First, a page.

Bass Strait is an important biogeographic barrier for Australian mammals, often resulting in significant genetic differentiation between populations on the mainland and Tasmania for species with a trans-Bassian distribution. King and Flinders Islands, in Bass Strait, are the largest remnants of the land bridge that once linked Tasmania with mainland Australia. Due to their remote locality and habitat loss on the islands since European settlement, little is known about the evolutionary movements of species across the former land bridge. Here we present genetic data, generated from museum skins, on the King and Flinders Island populations of Long-nosed Potoroo, Potorous tridactylus (Kerr, 1792) to investigate their affinities with other populations of this species. We also assessed the validity of the subspecies Potorous tridactylus benormi Courtney, 1963 described from King Island. Analysis of two partial mitochondrial DNA genes (CO1, ND2) indicate that potoroos on King and Flinders Islands are more closely related to Tasmanian rather than mainland potoroo populations. Molecular and morphological data from the holotype and paratype of Potorous tridactylus benormi does not support separate taxonomic status and places it within the Tasmanian subspecies Potorous tridactylus apicalis (Gould, 1851).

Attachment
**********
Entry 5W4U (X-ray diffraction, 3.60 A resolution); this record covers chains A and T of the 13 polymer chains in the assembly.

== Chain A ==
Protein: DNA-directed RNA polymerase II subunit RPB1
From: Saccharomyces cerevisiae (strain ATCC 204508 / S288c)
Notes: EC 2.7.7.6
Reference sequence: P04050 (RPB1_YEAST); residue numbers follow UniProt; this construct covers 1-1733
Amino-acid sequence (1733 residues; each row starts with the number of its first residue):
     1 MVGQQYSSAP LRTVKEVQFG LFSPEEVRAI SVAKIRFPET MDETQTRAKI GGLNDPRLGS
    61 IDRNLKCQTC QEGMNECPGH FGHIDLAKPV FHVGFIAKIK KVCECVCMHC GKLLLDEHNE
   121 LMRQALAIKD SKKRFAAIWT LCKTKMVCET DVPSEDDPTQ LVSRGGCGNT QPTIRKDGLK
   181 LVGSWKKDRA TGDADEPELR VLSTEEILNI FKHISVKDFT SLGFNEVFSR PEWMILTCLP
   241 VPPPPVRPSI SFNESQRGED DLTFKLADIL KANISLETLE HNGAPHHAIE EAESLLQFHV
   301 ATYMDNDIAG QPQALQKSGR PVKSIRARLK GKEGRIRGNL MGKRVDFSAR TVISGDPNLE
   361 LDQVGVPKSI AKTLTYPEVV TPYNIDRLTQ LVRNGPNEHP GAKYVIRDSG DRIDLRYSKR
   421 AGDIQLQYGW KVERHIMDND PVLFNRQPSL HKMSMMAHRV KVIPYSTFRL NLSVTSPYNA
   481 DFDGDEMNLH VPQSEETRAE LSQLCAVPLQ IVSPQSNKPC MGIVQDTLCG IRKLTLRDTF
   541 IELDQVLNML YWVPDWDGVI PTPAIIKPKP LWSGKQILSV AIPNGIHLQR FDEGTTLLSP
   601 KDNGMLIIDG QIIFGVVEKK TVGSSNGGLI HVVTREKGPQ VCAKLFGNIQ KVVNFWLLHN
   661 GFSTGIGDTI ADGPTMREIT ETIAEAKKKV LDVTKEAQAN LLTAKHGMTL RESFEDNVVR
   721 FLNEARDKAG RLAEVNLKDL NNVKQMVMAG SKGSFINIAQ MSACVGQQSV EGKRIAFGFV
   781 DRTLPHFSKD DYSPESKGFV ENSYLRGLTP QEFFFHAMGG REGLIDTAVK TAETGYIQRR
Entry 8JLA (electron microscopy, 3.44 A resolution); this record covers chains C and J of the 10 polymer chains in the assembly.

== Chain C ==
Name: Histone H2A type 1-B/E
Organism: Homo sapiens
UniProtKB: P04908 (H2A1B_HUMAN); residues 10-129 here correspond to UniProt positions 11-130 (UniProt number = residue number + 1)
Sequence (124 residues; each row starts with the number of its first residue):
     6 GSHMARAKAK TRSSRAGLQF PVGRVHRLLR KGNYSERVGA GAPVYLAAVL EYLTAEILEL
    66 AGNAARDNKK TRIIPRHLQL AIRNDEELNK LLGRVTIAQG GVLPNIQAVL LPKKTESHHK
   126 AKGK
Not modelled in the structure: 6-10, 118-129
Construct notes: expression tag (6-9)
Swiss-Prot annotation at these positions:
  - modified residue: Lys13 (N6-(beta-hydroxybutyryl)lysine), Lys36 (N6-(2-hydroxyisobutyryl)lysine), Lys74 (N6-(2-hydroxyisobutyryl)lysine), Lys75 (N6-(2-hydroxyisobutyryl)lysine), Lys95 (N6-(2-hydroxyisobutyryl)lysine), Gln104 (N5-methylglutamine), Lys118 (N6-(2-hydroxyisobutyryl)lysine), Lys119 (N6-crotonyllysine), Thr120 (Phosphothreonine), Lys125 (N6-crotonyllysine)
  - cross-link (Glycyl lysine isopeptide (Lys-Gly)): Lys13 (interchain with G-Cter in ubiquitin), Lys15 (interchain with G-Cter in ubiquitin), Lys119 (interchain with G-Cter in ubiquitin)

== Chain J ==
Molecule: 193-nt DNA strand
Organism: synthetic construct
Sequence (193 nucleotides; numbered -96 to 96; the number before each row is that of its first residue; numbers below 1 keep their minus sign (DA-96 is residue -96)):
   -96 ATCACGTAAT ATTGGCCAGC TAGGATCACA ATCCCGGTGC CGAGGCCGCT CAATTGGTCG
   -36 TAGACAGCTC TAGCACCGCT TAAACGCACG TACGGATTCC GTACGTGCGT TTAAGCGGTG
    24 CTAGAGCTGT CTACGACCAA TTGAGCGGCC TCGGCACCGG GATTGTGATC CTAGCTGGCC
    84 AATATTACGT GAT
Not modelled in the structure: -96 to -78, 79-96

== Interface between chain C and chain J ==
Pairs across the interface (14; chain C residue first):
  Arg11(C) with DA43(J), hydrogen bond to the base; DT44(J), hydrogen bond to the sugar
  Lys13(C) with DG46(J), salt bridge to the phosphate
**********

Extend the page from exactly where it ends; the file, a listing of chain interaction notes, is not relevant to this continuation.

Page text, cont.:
Frankham, Greta J., Linda E. Neaves, and Mark D. B. Eldridge. 2020. Genetic relationships of Long-nosed Potoroos Potorous tridactylus (Kerr, 1792) from the Bass Strait Islands, with notes on the subspecies Potorous tridactylus benormi Courtney, 1963. In Papers in Honour of Ken Aplin, ed. Julien Louys, Sue O’Connor, and Kristofer M. Helgen. Records of the Australian Museum 72(5): 263–270.